And I wonder when the Wells Fargo former and current employees will sue the bank for OT (certainly they did OT) that they most likely weren’t paid for their time when they were pressured by upper management for sales goals to open fake accounts for customers who had know idea of these accounts.
The lawsuit (Polonsky v. Wells Fargo Bank & Co., BC634475, California Superior Court, Los Angeles County ) filed on Thursday, alleged that “Wells Fargo fired or demoted employees who failed to meet unrealistic quotas while at the same time providing promotions to employees who met these quotas by opening fraudulent accounts.”
The lawsuit on behalf of people who worked for Wells Fargo in California over the past 10 years, including current employees, focuses on those who followed the rules and were penalized for not meeting sales quotas. It accuses Wells Fargo of wrongful termination…
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What a wicked web they weave when first they practice to deceive.
Onc’t they was a little boy would n’t say his pray’rs—
An’ when he went to bed at night, away up stairs,
His mammy heerd him holler, an’ his daddy heerd him bawl,
An’ when they turn’t the kivvers down, he was n’t there at all!
An’ they seeked him in the rafter-room, an’ cubby-hole, an’ press,
An’ seeked him up the chimbly-flue, an’ ever’wheres, I guess;
But all they ever found was thist his pants an’ roundabout!
An’ the Gobble-uns ’ll git you
An’ little Orphant Annie says, when the blaze is blue,
An’ the lampwick sputters, an’ the wind goes woo-oo!
An’ you hear the crickets quit, an’ the moon is gray,
An’ the lightnin’-bugs in dew is allsquenched away,—
You better mind yer parents, and yer teachers fond and dear,
An’ churish them ’at loves you, an’ dry the orphant’s tear,
An’ he’p the pore an’ needy ones ’at clusters all about,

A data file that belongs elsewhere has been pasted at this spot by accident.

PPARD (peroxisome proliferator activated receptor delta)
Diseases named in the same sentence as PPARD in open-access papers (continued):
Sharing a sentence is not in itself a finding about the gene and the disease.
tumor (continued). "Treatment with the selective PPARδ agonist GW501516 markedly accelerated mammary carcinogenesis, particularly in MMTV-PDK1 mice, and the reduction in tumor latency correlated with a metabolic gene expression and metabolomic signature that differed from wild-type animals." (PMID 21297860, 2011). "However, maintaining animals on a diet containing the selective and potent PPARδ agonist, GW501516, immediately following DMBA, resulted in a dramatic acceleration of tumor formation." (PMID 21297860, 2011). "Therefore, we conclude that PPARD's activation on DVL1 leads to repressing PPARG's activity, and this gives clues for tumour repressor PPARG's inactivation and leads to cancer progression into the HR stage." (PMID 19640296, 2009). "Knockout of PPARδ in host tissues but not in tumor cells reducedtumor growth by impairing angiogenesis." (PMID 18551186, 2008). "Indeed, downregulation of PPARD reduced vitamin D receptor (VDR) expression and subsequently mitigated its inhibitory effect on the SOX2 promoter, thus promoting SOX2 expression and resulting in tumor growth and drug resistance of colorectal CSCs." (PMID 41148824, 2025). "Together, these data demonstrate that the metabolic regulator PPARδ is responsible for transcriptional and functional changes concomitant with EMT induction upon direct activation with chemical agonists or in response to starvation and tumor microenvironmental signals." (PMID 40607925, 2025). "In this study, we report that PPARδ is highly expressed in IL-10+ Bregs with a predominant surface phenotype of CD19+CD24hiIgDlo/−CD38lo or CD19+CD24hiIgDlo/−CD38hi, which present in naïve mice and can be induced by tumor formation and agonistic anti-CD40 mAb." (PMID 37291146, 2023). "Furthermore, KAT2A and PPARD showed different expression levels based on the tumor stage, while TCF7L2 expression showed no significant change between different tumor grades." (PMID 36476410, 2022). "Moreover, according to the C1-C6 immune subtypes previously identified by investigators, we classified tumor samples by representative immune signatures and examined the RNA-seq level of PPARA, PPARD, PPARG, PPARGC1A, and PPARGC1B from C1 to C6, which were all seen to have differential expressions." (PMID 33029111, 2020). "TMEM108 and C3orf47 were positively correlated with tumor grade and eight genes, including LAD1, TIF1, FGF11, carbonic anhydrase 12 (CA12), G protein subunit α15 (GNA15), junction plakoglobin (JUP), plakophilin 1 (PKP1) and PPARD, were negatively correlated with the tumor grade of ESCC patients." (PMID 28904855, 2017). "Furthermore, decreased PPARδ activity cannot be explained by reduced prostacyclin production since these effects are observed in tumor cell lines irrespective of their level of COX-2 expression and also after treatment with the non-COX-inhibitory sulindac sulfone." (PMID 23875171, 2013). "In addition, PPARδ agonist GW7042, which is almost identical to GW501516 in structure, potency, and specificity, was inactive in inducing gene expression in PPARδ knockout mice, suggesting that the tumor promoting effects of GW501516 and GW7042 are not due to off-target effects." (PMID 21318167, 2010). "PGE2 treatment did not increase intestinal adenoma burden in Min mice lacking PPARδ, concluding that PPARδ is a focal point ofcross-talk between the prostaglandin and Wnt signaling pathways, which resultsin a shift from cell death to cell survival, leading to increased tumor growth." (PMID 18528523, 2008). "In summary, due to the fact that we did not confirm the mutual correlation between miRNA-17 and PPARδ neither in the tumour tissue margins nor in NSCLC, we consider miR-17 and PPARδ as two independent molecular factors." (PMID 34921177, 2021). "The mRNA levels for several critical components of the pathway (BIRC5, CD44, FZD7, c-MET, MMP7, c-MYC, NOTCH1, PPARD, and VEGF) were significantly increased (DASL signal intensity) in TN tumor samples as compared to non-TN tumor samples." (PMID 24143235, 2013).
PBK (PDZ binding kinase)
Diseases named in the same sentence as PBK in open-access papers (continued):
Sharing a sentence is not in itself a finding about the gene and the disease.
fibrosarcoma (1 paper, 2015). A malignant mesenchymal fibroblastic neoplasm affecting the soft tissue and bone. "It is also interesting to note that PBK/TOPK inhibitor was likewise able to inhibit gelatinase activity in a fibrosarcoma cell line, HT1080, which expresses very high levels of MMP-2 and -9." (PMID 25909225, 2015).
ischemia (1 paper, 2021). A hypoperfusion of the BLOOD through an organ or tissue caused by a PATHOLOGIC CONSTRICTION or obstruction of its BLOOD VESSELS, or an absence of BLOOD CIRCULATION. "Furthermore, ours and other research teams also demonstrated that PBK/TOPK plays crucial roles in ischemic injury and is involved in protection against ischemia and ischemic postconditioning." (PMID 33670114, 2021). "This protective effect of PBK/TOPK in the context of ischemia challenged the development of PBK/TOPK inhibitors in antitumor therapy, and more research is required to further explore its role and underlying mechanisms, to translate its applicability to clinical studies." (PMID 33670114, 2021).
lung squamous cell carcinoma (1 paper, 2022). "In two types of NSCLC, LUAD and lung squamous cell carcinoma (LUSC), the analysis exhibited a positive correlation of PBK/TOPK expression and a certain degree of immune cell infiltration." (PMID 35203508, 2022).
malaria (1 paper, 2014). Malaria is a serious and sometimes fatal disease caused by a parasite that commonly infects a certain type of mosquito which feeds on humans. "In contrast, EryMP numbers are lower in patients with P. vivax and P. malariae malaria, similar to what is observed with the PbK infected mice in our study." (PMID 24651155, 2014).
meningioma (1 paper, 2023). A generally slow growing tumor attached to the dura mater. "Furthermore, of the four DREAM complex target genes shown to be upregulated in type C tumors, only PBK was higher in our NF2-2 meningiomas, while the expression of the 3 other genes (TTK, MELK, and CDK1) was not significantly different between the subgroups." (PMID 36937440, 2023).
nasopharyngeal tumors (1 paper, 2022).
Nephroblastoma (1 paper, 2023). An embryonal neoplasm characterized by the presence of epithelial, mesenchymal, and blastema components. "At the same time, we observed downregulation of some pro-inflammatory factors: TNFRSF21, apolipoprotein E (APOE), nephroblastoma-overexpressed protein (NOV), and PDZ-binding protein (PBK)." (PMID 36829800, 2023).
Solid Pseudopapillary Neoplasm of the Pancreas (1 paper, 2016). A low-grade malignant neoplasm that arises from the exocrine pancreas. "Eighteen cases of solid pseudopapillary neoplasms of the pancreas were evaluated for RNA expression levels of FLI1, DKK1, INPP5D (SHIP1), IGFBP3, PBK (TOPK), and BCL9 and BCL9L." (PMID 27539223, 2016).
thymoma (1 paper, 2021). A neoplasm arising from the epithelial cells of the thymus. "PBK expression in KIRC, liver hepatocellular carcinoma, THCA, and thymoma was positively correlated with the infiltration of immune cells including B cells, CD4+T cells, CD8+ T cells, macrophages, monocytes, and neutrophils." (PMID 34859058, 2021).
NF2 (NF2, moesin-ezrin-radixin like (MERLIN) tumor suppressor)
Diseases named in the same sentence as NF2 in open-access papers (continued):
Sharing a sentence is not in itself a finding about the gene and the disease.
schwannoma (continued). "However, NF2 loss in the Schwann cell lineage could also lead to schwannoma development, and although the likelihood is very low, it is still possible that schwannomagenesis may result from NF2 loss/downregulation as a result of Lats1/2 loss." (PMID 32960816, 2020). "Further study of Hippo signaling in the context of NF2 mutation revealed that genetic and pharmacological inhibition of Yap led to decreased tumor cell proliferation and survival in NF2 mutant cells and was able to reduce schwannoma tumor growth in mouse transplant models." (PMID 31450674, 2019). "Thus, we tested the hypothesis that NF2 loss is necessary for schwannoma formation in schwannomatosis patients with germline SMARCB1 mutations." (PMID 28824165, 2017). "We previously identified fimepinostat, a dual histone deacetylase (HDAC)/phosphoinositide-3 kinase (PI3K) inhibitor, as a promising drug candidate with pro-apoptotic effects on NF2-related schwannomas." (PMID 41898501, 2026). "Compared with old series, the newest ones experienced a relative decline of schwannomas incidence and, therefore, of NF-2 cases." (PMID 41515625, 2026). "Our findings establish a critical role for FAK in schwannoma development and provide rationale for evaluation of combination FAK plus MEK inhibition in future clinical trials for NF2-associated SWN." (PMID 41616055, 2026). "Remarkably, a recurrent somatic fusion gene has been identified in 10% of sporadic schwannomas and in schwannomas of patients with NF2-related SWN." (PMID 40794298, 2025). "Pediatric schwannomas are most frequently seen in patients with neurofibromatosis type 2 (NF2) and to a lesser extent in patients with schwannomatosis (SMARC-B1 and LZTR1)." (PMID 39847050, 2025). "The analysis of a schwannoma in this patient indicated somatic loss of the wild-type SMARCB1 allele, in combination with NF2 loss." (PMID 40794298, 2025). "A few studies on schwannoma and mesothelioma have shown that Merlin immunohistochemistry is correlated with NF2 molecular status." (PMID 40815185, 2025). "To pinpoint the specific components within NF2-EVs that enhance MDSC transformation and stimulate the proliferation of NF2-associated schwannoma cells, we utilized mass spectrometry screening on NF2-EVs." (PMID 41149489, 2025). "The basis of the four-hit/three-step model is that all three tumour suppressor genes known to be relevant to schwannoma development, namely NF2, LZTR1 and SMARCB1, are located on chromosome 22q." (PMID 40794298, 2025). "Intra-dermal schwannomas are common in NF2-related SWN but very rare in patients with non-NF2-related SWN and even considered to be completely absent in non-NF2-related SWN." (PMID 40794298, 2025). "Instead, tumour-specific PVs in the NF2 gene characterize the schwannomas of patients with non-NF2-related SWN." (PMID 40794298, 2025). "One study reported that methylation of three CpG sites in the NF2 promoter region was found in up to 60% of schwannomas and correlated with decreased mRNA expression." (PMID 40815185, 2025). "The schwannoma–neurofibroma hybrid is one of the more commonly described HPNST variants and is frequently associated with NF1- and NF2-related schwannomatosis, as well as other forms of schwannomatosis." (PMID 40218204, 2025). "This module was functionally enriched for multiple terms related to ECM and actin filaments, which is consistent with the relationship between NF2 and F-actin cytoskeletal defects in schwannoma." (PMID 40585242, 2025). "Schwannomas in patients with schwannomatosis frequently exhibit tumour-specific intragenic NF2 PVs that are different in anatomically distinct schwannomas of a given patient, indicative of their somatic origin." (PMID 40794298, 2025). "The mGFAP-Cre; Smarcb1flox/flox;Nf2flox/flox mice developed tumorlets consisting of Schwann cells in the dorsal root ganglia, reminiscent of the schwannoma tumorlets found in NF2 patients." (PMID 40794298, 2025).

Er the Gobble-uns ’ll git you
It’s getting so close to Halloween…ya know? Don’t you just love James Whitcomb Riley?
I recently spoke to a former Wells Fargo employee turned whistleblower about the ongoing issues of fraud and predatory banking practices implemented by the bank regarding the ongoing housing and mortgage fraud. Beth Jacobson is a former high level employee of the bank, who told me:
“In 1998, I was hired by Wells Fargo Home Mortgage as a ‘Home Mortgage Consultant’ or loan officer. I worked for Wells Fargo Home Mortgage (‘Wells Fargo’) until December, 2007. After a period of time, I was promoted to Sales Manager. I told DOJ over six years ago about Wells Fargo’s quotas. At that time it was subprime loans. A loan officer had to fund three subprime loans per month. If there was a quarter when that didn’t happen, they were fired. So the result is prime borrowers were put in subprime loans so that the loan officer kept their job.
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From Elizabeth Warren facebook:
I was on a plane recently, waiting to get off when the guy in the row in front of me turned around and said, “You look a lot like Elizabeth Warren.” (I get that a lot.) He laughed when I told him I was, and he said he was a big fan (always nice to hear). But then he paused and said he didn’t think that I should be so angry with the big banks. I told him: “The truth is, I AM angry.” And then, because I’d just read it, I added: “And if you read David Dayen’s new book, you will be too.”
Chain of Title is a careful documentation of the mortgage fraud at the heart of the 2008 financial crisis, and the story of how three people fought back. If you’re looking for a…
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Wells Fargo & Co.’s board was accused of breaching its duty to investors in a lawsuit that also names Carrie Tolstedt, the executive whose community banking unit created unauthorized customer accounts to reap extra fees.
The suit adds to the mounting pressure on Wells Fargo and Chief Executive Officer John Stumpf since the bank agreed Sept. 8 to pay $185 million in fines and penalties to resolve regulators’ allegations it created more than 2 million deposit and credit-card accounts without customers’ authorization. Analysts and congressional leaders have called for the bank to claw back Tolstedt’s compensation and for Stumpf to resign.
Board members’ refusal to scale back Tolstedt’s retirement benefits is “a breach of their fiduciary duties to shareholders,” according to the complaint, which may be the first such investor case. The suit, in which Stumpf is a defendant along with Tolstedt and the board, asks a San Francisco state…